The Pats have an embarrassing wealth of talented TEs in reserve—Visanthe Shiancoe, Daniel Fells, and Michael Hoomanawanui can all contribute with Gronk hurt—but none of them provide the elite pass-catching and blocking that Gronk does.

    That means that offensive coordinator Josh McDaniels might want to rethink his offensive game plan for the upcoming weeks.  

    Twin-TE sets without Gronk might provide the Jets D with too much of a clue as to what the Patriots are doing.  If Fells and Hoomanawanui are lined up tight, then it's probably going to be a run.  

    If it's Shiancoe and Hernandez on the field, a pass is more likely.

    So perhaps it's best for the Pats to employ more three-WR sets to spread the defense out.  With WR Julian Edelman—who had a monster game against the Colts that included five catches for 58 yards and a touchdown—out wide on one side of the field and Brandon Lloyd on the other, the Pats will have options.

    They'll have the ability to execute quick screens and slants, as well as effective outs along the sideline.  A lot is said about the value of stretching the field vertically, but what these two players can help the Pats do is stretch it horizontally.  The shiftiness of Edelman on quick screens and the balance of Lloyd around the sideline can compel OLBs and safeties to cheat outside to support the corners in coverage.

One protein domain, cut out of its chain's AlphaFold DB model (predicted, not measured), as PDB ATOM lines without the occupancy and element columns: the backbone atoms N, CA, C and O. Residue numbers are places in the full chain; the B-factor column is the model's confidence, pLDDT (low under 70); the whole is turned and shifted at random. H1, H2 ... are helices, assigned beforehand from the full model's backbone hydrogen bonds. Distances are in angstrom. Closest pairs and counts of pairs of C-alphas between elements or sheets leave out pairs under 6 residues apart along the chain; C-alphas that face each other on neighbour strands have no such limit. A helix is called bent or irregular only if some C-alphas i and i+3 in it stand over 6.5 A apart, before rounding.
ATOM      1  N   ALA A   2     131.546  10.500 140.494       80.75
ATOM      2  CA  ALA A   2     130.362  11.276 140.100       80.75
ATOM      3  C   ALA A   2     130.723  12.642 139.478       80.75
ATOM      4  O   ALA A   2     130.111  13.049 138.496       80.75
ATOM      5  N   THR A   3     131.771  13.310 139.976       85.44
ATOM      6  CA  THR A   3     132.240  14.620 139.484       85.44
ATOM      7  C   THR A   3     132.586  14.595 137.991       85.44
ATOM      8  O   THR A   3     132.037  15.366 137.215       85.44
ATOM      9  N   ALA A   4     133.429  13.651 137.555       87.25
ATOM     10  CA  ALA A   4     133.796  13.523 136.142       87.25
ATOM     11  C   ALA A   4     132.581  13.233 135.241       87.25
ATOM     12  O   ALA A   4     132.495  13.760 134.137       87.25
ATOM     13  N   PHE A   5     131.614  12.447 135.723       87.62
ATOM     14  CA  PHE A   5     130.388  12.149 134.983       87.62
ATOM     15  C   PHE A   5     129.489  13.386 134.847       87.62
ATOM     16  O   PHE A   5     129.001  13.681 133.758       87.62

That opens up the middle of the field for Wes Welker and the TEs on crossing routes and up the seam. That's key, because per Football Outsiders, the Jets are 26th in the league in defending No. 2 WRs, and 23rd in covering TEs.  

Get the Ball to Playmakers in Space

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    It's amazing how greatly the absence of Gronkowski affects the game plan for this matchup. 

    Without him, the likelihood of the Pats getting the one-on-one matchups they want is significantly decreased.  Gronk's absence allows the Jets to bracket Wes Welker and Aaron Hernandez, making Tom Brady's reads much tougher.

    So how do the Pats take some of the burden off of Brady?

    Short, quick strikes that get the ball to playmakers and force the defense to come up and make tackles.  

    The Jets aren't an elite tackling team—this is a quick and dirty statistic, but according to my count, the Jets miss a tackle for every 7.33 tackles they make.  That's just 20th in the NFL.

    To give that stat some credibility, the top 10 ranked teams in missed-tackles-per-tackle-made include Houston, San Francisco, Chicago and Pittsburgh.  Those are four of the top five teams in total defense.

    Anyway, if the Pats can get the ball to Edelman, Welker, Hernandez and former Jet Danny Woodhead with room to spare, they'll rack up the YAC and tire out the pursuing defense.

    Running quick screens, checkdowns, short curls and dumpoffs into the flat will help simplify Brady's reads against a swarming D.   

    A few big plays in space may also slow down the pass rush and bring the corners and LBs up in press coverage.  That will open up holes in front of the safeties for Welker and the TEs.